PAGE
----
The Presidential Pardon Explained

As President Trump’s term nears its end, news headlines are becoming filled with the various pardons he is making. He has, so far, issued 27 pardons and commuted the sentences of 11 people.

 

What exactly is a pardon, you may ask? A presidential pardon is when the president clears the sentencing of a federal crime. This power does not apply to state level crimes.

 

Pardons and commutations are forms of clemency. The difference between a pardon and commutation is the latter reduces a sentence, entirely or partially, rather than forgiving past crimes. 

 

Typically, the sitting president of the United States will issue several pardons towards the end of their term. There are four pardon powers, which include completely getting rid of the crime, shortening a person's sentence, letting go of this person’s legal obligations such fines, or postponing the sentence for a period of time.

 

As President Trump is nearing the end of his term and issuing numerous controversial pardons, some are wondering if he will pardon himself. Although this thought has been circulating since the Russian election interference, the Constitution does not give the president this power.

 

Another power the president could exercise is a preemptive pardon. This allows a person to be pardoned before their conviction. 

 

There have been talks of President Trump potentially issuing preemptive pardons to his three eldest children, son-in-law, and personal attorney Rudy Giuliani.

 

Preemptive pardons aren’t common, but have been done in the past. Former President Gerald Ford pardoned Richard Nixon for any potential crimes related to the Watergate and former President Jimmy Carter pardoned thousands of men who circumvented the Vietnam War draft.

 

A pardon can not be reversed by congress and the courts, but the president can make it happen. For example, former President George W. Bush revoked a pardon he gave to a real estate developer just a day before. It is likely that this was possible because the pardon attorney had not signed off on it yet. There is no clear answer as to when a pardon is no longer reversible.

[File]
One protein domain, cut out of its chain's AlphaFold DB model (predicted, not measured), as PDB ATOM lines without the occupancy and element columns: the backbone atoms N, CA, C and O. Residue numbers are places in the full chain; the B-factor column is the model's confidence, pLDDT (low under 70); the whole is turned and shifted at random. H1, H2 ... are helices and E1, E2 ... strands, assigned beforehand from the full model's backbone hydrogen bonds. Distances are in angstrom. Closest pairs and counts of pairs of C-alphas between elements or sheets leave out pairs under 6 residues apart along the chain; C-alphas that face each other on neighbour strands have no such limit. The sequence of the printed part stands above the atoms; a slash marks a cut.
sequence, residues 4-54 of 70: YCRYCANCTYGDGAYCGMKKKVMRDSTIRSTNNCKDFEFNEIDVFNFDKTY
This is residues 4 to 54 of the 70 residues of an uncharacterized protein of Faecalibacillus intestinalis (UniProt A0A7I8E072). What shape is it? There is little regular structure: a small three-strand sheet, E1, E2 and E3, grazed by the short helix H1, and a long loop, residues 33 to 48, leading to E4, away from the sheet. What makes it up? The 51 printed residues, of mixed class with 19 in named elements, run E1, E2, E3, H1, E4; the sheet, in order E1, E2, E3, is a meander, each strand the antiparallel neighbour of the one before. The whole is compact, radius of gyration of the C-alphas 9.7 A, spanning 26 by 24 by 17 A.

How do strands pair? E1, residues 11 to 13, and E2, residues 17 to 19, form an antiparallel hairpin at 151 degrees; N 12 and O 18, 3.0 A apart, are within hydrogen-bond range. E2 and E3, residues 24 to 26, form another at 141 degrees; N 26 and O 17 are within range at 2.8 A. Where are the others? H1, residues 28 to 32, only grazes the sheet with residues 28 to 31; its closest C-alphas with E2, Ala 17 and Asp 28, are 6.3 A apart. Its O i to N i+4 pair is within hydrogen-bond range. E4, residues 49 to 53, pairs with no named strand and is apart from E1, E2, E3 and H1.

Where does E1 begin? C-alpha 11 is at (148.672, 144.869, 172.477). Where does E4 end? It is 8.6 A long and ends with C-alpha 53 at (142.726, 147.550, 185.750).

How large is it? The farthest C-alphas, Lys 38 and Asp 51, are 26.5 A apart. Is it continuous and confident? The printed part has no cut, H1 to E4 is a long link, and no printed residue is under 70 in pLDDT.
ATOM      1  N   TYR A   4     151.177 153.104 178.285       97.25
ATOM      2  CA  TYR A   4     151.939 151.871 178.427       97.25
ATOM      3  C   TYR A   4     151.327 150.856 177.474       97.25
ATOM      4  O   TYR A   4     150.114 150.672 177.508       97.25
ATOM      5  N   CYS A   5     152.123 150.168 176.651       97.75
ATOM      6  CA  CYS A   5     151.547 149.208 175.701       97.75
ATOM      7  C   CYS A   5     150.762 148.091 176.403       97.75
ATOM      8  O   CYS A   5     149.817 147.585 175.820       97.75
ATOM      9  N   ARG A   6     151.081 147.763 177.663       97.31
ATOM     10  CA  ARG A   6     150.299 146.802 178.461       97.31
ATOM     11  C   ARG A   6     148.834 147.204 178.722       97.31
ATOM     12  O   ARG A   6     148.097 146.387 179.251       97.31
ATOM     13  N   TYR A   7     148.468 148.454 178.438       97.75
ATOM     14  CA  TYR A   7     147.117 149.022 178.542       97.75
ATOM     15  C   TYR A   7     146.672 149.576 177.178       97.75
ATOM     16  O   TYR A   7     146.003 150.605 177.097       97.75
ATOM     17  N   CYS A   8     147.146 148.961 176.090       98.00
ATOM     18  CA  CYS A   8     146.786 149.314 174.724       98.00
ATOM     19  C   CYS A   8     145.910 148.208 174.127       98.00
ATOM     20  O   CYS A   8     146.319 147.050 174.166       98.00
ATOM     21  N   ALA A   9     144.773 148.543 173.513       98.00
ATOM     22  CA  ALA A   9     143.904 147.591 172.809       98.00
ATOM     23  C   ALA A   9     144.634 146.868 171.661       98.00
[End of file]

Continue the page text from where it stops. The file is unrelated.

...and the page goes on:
Who are some of Trump’s noteworthy pardons so far?

 

Roger Stone, longtime friend of the president, was pardoned after being convicted of witness tampering and lying to congress.

 

Former national security advisor Michael Flynn was pardoned, which clears him of issues regarding the Russia investigation. Flynn has close contacts with Russia and was involved in the Mueller investigation.

 

Charles Kushner, the father of Trump’s son-in-law, has been granted a pardon which clears his tax evasion, lying to the Federal Election Commission, and retaliating against a witness.

 

After gaining attention on social media from Kim Kardashian West’s pleas, Alice Marie Johnson was pardoned in 2018. Johnson’s first-time, nonviolent offense landed her life in prison, but after 21 years, the pardon granted her freedom.

 

Many pardons are connected to the infamous Russia investigation which explored the interference of Russia in the 2016 presidential election.

 

Trump is likely to make more pardons in the final days of his presidency.

 

Sources:

https://www.usatoday.com/story/news/politics/2020/12/02/can-trump-pardon-himself-can-pardons-reversed-power-explained/3792550001/

https://www.nationalgeographic.com/history/2020/12/controversial-history-presidential-pardons-from-watergate-to-whiskey-rebellion/

https://www.cnn.com/2020/12/05/politics/trump-pardons-commutations-list/index.html